It was fowl play that prompted some overdue thinking. This chicken craziness on the part of Trinidad authorities is what brought me up short. There is this scrawny sanction embedded in an embargo best summed up in a few pithy words: no more chicken. Down with Guyana chicken. Kentucky chicken, yes; BeeGee birds, no. What is going on here?
I think mischief is afoot. Because local poultry people have come out with wings flapping furiously while clucking loudly: there is no problem. Guyanese chicken is safe for consuming, according to the ads. USDA approved (well, the local equivalent); healthy to partake. Enjoy! Now if Guyana’s chicken is good enough for Guyanese to eat, then I must ask in my best neighbourly fashion: how come it is not good enough for Trinidadians to consider and include as part of their cuisine and dietary needs? To reinforce my point, I point to the prominent native born of the Land of the Humming Bird, now living in this Magnificent Province for many a year without any trace of avian anxieties, bird flu, or feathery fears. In fact, they are healthier than a horse, and more robust than most Guyanese, truth be told. I do not think that they import foodstuffs from Trinidad; especially not chicken, be they of the live or frozen (or smuggled) varieties. Hence, I am at a loss.
But wait! Not so fast. I am beginning to see the light, as I had cause to go public right here with this before. A while back, it was something along the same prohibitive lines, but in that instance, honey was the offending commodity. Now chicken is the latest bee sting. It is neither an affectionate nor brotherly peck, in the best spirit of Caricom. Not then, not now. Thus, I must ask: what is next on Trinidad’s radar that will not pass muster? Quite frankly, there is not much. And that is part of the problem in this uneven, unacceptable relationship.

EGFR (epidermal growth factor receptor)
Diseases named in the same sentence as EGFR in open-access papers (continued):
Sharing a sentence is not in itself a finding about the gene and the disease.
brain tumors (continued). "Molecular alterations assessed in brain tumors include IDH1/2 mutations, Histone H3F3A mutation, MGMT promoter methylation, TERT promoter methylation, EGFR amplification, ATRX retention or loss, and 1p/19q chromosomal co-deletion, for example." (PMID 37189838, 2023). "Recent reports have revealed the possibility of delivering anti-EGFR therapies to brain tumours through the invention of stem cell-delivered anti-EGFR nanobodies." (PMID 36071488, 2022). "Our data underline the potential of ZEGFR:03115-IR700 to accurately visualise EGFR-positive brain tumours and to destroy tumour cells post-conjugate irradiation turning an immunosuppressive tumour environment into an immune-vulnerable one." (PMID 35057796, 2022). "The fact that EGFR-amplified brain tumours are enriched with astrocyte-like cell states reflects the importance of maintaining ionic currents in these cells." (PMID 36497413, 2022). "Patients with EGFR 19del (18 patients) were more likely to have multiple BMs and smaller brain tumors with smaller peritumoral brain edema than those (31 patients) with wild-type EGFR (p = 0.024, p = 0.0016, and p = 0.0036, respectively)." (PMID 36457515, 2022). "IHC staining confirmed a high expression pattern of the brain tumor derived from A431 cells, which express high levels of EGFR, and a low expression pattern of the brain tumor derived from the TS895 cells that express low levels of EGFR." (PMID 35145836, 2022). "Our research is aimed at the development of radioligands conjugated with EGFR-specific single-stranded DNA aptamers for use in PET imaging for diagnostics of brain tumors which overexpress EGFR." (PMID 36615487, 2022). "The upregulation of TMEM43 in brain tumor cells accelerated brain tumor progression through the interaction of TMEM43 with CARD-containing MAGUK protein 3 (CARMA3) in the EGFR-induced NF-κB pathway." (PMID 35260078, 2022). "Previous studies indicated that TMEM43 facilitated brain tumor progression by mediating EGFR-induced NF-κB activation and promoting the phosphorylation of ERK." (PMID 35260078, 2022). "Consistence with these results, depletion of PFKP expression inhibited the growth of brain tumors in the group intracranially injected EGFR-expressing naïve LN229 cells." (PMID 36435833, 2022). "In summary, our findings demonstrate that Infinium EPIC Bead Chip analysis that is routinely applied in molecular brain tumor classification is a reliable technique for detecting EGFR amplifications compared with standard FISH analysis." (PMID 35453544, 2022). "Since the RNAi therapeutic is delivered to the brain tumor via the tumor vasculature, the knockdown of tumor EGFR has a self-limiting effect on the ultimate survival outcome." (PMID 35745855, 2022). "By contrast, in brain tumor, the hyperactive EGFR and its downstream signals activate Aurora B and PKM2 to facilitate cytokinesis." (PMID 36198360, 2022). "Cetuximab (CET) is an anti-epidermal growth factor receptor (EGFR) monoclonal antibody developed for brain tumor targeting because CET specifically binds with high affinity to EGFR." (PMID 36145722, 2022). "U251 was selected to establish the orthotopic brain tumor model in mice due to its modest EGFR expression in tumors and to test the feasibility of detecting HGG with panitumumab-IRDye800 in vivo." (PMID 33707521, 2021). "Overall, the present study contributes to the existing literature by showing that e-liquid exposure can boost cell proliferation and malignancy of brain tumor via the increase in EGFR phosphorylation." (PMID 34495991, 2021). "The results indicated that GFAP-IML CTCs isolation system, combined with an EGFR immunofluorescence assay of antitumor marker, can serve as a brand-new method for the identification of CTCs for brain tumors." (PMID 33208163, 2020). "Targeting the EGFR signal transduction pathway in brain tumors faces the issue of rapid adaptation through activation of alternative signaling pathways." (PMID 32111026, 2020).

It is a one-way street. But more than that: it is the one-way street of an open road with no restrictions going downhill from the Trinidad side. A freeway, to be more precise, with neither speed limit not traffic sentinels. Of course, this means that Guyanese goods traveling north (to Trinidad) have to go uphill and with all these tollgates and watchdogs along the way. It is an arresting combination. In contrast, coming and long established in these latitudes is one Trini commercial power after another. Think banking, beverages, and a barrage of builders, businesspeople, and brand names. They are welcomed. They are shopped at, partnered with, and red carpets rolled out in true regional hospitality tradition.
But the shoe is on one foot only, with one hand cheering. Foot and hand are not here. It is time for the government and people of Guyana to come to a stark realisation: bad friends, bad deals. Even discounting (somewhat) speculations of allegiances and conspiracies relative to prior political relationships (and related generosities), there is still enough remaining to conclude that the Guyanese balance sheet and outgoing cargo manifests are empty. Meaning that nothing doing on the Trinidadian side in terms of some receptivity. Not equivalent treatment, simply more of a level and fair playing field. I readily recognise the exception of many Guyanese finding a home and jobs and future in the twin island republic. But that is as far as it goes, and it is far in this one respect. Only that, lest anyone get carried away.
When I think of all the ingredients in this nation to nation trade pattern, I do not see parity, and I fail to see either regard or returns. This is like a regular rich man, poor man arrangement with all the traditional and cultivated biases and disadvantages attached. Guyana is the poor relation disadvantaged in this setup. In many ways, I now summarise this relationship between Guyana and Trinidad, as paralleling that of Mexico and the United States. Guyana is not the United States in this picture that takes firmer hold by the minute. Indeed, some mental chicks coming home to roost.
Here is a parting one: some schools of thought posit that Trinidad is unhappy that, in spite of its lengthy and proven oil history, it has been neither invited nor involved more in the local oil bonanza(s). Hence, a retaliatory shot across the bow. I suppose the chickens are the only ones rejoicing; a lease on life. I am not. Then another thought encroaches -American Airlines and unwanted competition for regionals. Pondering. Time to go.
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